Rare earth metals had seen continued price rallies until 2011, due to augmenting demand and China's supply control measures. However, manufacturers switching to alternatives and the global macroeconomic meltdown has caused a dip in rare earth metals' prices.
Molycorp Inc. (MCP) is a U.S.-based miner and processor of rare earth metals, and has the largest rare earth deposits outside China. The company is aggressively developing its California mine, which has recently started operations. However, the company has to resort to equity financing to fund its rising capital expenditures and is suffering from poor operating performance and declining rare metal prices. These factors prevent us from recommending a long position, despite its cheap valuation, given that the stock has dropped by more than 60% this year and is trading near its 52-week low. We advise investors to stay away from the stock until its liquidity position improves.
Rare Earth Metals (REMs)/Rare Earth Elements (REEs)
According to the classification of the International Union of Pure and Applied Chemistry (IUPAC), rare earth metals (REMs) comprise seventeen chemical elements of the periodic table, fifteen of which are collectively called lanthanides, while the other two are scandium and yttrium. These elements are not rare in abundance, but have the common feature of being extracted from uncommon oxide-type minerals.
These chemically similar elements have a multitude of uses, including hybrid cars, magnets, flat-screen TVs and Apple (AAPL) iPods. To get a detailed idea of the uses of each of these metals, please click here.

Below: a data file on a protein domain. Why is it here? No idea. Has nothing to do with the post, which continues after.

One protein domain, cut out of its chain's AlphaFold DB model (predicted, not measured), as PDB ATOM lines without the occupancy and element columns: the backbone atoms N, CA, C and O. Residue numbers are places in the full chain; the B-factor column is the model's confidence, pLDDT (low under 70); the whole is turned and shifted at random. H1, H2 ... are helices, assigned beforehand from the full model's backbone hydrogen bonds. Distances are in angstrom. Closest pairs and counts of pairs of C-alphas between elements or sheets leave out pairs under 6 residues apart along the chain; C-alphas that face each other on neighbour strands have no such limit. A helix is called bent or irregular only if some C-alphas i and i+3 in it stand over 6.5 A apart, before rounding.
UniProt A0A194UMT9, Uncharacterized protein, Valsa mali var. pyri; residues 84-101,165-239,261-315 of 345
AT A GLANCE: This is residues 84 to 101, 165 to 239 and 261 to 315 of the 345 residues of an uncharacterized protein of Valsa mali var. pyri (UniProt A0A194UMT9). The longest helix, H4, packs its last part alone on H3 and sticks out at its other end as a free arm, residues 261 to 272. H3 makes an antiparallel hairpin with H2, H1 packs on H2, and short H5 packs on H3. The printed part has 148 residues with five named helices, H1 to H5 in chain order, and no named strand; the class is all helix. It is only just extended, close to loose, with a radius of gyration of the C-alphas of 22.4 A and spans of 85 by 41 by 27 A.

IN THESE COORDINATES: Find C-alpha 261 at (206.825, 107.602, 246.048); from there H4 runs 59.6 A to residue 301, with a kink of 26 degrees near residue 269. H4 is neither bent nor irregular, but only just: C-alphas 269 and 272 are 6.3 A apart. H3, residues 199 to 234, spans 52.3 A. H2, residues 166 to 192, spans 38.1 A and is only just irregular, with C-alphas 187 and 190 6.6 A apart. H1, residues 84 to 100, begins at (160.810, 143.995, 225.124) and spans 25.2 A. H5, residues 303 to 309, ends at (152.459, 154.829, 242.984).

Industry Dynamics - Demand, Supply & Prices
According to a recent MIT study, the demand for two of these REMs, neodymium and dysprosium, is expected to increase significantly in future, as the world transitions to renewable energy sources. This is because neodymium is an essential ingredient of magnets used in wind turbines, while dysprosium is used in some electric vehicles' motors. The research predicted that the demand for neodymium and dysprosium is expected to increase by as much as 700% and 2,600% over the next 25 years. While these raw materials are abundantly available in the ground, their supply needs to be paced up so as to match the rate of increase in expected demand. However, the development of a mine takes a decade or more, and unless noteworthy steps are taken in the short-term, such as new mines' development and recycling, a bottleneck will very likely lead to severe price hikes in future.